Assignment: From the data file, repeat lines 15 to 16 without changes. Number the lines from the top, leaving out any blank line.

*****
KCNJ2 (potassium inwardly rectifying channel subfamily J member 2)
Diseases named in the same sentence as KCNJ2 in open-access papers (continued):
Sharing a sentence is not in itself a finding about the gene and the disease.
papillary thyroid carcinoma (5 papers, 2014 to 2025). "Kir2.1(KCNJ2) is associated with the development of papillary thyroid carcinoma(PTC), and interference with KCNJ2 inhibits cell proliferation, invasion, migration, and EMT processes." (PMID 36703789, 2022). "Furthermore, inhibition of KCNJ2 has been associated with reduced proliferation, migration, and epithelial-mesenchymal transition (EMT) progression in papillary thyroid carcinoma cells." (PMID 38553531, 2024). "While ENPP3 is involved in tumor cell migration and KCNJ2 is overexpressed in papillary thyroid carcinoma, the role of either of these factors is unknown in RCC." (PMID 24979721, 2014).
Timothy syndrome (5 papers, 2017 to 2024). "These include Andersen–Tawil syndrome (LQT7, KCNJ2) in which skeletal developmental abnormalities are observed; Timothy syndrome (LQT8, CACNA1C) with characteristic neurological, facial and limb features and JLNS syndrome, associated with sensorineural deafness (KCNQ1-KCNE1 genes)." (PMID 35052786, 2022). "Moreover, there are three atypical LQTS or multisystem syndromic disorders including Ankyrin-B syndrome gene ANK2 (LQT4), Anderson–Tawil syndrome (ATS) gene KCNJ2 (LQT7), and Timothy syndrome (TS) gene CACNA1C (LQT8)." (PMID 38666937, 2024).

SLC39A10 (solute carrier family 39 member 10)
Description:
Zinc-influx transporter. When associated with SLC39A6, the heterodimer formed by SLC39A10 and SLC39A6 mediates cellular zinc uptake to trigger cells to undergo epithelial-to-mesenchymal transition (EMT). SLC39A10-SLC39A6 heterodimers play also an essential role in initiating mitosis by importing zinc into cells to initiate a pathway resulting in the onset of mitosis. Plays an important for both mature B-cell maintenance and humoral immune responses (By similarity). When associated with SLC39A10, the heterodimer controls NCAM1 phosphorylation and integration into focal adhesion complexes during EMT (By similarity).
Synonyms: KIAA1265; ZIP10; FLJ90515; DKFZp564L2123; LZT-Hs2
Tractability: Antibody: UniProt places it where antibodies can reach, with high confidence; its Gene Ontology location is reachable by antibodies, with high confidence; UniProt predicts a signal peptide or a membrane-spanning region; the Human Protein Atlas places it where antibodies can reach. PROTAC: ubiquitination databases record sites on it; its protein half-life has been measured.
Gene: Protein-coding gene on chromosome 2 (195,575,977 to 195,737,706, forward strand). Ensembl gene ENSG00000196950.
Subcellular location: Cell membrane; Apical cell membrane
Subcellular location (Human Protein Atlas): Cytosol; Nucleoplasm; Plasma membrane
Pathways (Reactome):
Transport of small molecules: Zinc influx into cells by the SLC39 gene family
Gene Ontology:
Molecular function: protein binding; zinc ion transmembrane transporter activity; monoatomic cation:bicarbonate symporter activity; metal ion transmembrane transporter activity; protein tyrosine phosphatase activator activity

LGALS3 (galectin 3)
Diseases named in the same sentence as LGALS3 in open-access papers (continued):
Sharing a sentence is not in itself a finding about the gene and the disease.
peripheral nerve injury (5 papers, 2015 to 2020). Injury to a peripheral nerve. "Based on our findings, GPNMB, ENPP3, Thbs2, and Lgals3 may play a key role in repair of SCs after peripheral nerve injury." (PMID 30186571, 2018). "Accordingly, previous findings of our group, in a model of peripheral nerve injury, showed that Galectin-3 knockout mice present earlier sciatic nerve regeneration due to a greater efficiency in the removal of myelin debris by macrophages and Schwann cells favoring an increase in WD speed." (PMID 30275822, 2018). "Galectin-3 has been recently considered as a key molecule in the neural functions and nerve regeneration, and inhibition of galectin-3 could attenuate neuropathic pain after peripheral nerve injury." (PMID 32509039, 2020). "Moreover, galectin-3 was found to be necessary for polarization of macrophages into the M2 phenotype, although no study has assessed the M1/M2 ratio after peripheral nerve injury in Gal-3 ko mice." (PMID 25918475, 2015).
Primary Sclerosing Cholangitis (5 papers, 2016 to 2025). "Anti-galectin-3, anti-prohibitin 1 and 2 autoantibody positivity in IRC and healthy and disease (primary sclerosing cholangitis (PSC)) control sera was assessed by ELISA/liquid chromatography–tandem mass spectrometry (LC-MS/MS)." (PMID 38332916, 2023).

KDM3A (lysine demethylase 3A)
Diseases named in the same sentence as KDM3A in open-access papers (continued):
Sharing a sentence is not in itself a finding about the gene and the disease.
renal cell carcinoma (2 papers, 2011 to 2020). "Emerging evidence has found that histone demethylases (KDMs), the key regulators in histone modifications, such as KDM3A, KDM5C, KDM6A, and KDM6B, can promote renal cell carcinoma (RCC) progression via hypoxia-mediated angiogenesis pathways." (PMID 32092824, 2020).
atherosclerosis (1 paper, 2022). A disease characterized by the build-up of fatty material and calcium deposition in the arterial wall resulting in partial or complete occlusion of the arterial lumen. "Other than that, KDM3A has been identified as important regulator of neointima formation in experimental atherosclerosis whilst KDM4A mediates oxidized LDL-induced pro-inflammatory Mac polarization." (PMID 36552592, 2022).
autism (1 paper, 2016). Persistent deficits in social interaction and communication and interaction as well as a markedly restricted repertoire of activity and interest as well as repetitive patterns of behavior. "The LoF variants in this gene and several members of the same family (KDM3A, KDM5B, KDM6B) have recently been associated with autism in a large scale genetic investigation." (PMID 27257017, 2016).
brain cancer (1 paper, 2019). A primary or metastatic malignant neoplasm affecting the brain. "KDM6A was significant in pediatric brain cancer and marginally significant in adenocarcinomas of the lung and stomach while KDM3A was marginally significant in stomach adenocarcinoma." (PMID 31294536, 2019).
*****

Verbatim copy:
Transport of small molecules: Zinc influx into cells by the SLC39 gene family
Gene Ontology: